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Bhogal Partners

23 Oct 2015


Instructed matter

The Senior and Managing Partner and I had the privilege of working on a number of complex child proceedings matters. It is often rare for solicitors to be instructed privately as Legal Aid is readily available and pertinently non-means and non-merit tested, where a local authority has initiated the care proceedings.

The Rotherham Grooming Case has particularly highlighted damning failings and called for anxious scrutiny of the local authorities involved and who have failed to protect children from sexual exploitation.

David Tucker, NSPCC head of policy, stated: “This report is a damning indictment of systemic failure to protect vulnerable children and young people from horrific sexual abuse and exploitation. Obvious signs of abuse were missed by a number of agencies and there is no excuse for the way these girls were let down, often by the very people who were meant to protect and care for them.

“The victims in recent child sexual exploitation cases were too often ignored or treated as troublemakers. There now needs to be a culture change among police, CPS, the judiciary, and all child protection professionals, so they better understand how grooming gangs operate, and how young people’s behaviour could be a sign they are at risk of, or suffering, sexual exploitation.”

In a recent matter that Bhogal Partners was instructed on, the firm worked with parents whose daughter had been taken into care following a series of unfounded allegations against them. The child became subject to care proceedings and the local authority thereafter failed to safeguard the child, who consequently became the victim of grooming by a gang of males from the South London area.

Whilst our clients were eligible for legal aid, they felt that the representation they received was strictly confined and dictated by the cuts in public funding, hence leaving them disappointed and their wish for their daughter to be returned to them undermined.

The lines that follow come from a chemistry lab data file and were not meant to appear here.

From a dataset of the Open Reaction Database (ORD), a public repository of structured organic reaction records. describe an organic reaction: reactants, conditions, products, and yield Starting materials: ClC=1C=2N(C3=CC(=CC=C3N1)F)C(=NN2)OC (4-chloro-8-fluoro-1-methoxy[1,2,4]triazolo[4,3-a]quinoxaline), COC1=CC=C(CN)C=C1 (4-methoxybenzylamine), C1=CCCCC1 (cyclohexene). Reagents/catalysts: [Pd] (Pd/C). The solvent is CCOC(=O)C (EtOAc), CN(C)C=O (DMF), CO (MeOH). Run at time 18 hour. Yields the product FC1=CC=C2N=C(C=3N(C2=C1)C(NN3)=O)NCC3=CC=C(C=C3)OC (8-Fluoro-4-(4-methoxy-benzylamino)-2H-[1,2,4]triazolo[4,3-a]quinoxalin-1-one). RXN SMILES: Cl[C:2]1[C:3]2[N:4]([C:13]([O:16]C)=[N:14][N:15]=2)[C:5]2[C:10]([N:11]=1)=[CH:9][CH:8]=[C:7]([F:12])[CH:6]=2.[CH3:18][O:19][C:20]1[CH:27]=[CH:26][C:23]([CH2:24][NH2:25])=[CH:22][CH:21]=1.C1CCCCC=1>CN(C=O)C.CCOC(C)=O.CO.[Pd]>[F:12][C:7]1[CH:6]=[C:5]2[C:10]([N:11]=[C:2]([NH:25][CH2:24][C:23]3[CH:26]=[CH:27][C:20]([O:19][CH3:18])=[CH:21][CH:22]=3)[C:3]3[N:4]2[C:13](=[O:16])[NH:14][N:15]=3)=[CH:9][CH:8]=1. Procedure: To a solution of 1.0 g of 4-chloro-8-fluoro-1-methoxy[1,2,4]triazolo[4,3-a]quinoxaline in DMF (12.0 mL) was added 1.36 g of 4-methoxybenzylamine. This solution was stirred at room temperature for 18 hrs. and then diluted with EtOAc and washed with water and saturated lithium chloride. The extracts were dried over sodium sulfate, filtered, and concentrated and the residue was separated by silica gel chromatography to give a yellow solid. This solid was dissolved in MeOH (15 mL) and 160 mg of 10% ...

The legal position is that Children Act Proceedings under the new family protocol must now be concluded within a 26 week timeframe as set out in the case of Re S (A Child) [2014] EWCC B44 (Fam).

The case that the firm was instructed on highlighted the unfortunate and difficult position parents are placed in when their children are taken into care. It quickly emerged that the system was designed in such a way that the parents were often categorically blamed for the shortcomings of the local authority, who in this particular matter failed to protect our clients’ child.

The conduct of the so-called professionals was also of particular significance on how a child had been groomed whilst in the care of local authority and the system, which in essence put in place to protect her, inevitably exposed her to considerable physical and psychological harm. Had it not been for our clients’ persistence and perseverance, the outcome may have been very different and our client’s child simply yet another statistic in the vast array of children being taken into care by local authorities and subsequently neglected.


This case highlighted a catalogue of errors in the system and failure by local authorities in protecting vulnerable children that are supposed to be under their care and protection.

It was both a personal and professional accomplishment. It was without doubt an invaluable insight into a system which places children into care. It was an extremely difficult case. However, with the aim of always trying to achieve the best result for the client and with hard work and persistence, Bhogal Partners was successful in securing the return of our client’s child.

The plethora of failings on the part of a Local Authority, and the attempts to conceal these findings were shocking and damning.

Bhogal Partners continue to receive instructions on private children act proceedings from clients who have often been wholly dissatisfied with the representation they have received from legal aid firms.